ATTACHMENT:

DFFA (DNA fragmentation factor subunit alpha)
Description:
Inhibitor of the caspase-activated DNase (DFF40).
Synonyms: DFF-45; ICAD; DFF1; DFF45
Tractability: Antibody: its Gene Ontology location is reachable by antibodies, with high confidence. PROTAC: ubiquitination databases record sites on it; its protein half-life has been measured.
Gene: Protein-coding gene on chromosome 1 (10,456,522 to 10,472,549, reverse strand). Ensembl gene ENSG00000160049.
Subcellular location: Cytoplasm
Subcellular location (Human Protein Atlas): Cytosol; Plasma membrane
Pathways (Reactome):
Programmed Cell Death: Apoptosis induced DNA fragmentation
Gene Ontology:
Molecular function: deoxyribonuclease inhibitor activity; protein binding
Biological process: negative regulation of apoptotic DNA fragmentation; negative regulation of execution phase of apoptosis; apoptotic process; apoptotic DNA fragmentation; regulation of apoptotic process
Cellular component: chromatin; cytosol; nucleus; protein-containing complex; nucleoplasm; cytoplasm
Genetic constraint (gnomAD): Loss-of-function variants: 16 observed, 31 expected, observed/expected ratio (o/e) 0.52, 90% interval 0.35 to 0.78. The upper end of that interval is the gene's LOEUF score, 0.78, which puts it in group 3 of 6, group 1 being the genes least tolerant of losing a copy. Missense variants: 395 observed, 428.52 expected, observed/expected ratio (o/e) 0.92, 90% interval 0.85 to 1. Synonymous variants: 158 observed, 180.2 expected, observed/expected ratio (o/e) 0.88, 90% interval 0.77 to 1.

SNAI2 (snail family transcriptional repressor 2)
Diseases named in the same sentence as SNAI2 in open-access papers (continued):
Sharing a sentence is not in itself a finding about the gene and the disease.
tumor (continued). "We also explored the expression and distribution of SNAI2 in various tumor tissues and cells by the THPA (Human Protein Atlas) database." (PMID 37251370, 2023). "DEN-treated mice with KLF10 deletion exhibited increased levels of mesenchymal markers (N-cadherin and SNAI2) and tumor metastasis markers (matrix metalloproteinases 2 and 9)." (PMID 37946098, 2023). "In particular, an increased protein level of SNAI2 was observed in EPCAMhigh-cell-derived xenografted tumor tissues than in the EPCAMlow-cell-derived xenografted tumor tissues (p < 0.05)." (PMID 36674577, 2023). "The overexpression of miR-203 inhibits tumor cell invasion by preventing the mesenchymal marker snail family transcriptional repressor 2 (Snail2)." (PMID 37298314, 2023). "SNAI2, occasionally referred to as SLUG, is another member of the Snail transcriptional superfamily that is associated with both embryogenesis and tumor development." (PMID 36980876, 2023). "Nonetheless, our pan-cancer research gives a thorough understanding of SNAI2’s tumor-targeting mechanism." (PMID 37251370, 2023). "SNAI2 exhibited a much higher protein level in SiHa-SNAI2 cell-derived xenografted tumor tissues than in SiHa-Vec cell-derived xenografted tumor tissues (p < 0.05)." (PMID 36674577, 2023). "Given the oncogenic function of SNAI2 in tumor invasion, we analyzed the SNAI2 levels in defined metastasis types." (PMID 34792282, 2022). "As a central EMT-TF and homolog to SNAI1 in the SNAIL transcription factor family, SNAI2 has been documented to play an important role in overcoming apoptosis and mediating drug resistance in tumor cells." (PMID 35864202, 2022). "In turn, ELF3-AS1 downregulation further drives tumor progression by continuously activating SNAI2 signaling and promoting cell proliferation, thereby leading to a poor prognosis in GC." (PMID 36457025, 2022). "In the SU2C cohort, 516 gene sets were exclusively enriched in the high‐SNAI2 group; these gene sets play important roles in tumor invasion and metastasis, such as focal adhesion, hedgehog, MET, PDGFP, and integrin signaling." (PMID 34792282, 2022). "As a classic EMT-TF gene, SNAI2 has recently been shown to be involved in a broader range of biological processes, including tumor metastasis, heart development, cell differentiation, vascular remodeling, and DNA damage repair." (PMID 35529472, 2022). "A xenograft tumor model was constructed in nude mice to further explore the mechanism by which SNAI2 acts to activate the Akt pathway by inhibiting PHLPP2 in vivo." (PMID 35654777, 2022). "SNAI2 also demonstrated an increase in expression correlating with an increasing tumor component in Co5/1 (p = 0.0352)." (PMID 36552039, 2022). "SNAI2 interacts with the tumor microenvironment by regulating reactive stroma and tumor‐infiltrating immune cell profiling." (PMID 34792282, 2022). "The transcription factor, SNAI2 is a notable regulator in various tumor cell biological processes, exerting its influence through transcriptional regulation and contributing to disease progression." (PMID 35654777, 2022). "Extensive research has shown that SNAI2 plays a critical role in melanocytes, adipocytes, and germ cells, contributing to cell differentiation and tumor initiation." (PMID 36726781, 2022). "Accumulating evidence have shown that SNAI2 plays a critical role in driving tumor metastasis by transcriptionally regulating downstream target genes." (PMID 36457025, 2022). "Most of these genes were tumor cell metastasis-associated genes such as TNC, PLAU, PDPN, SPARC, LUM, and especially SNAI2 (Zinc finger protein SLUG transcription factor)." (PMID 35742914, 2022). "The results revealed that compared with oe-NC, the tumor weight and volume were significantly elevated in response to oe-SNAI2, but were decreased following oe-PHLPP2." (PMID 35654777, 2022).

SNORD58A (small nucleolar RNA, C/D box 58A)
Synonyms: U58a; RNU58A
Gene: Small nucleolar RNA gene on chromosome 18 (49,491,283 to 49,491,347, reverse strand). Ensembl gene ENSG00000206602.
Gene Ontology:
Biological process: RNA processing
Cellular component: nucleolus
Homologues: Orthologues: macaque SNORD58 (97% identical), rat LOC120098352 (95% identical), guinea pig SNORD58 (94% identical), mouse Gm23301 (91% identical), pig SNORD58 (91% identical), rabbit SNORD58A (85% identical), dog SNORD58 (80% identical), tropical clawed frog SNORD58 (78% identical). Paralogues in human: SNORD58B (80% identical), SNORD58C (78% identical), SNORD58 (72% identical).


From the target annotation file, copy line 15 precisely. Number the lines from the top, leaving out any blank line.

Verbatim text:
Genetic constraint (gnomAD): Loss-of-function variants: 16 observed, 31 expected, observed/expected ratio (o/e) 0.52, 90% interval 0.35 to 0.78. The upper end of that interval is the gene's LOEUF score, 0.78, which puts it in group 3 of 6, group 1 being the genes least tolerant of losing a copy. Missense variants: 395 observed, 428.52 expected, observed/expected ratio (o/e) 0.92, 90% interval 0.85 to 1. Synonymous variants: 158 observed, 180.2 expected, observed/expected ratio (o/e) 0.88, 90% interval 0.77 to 1.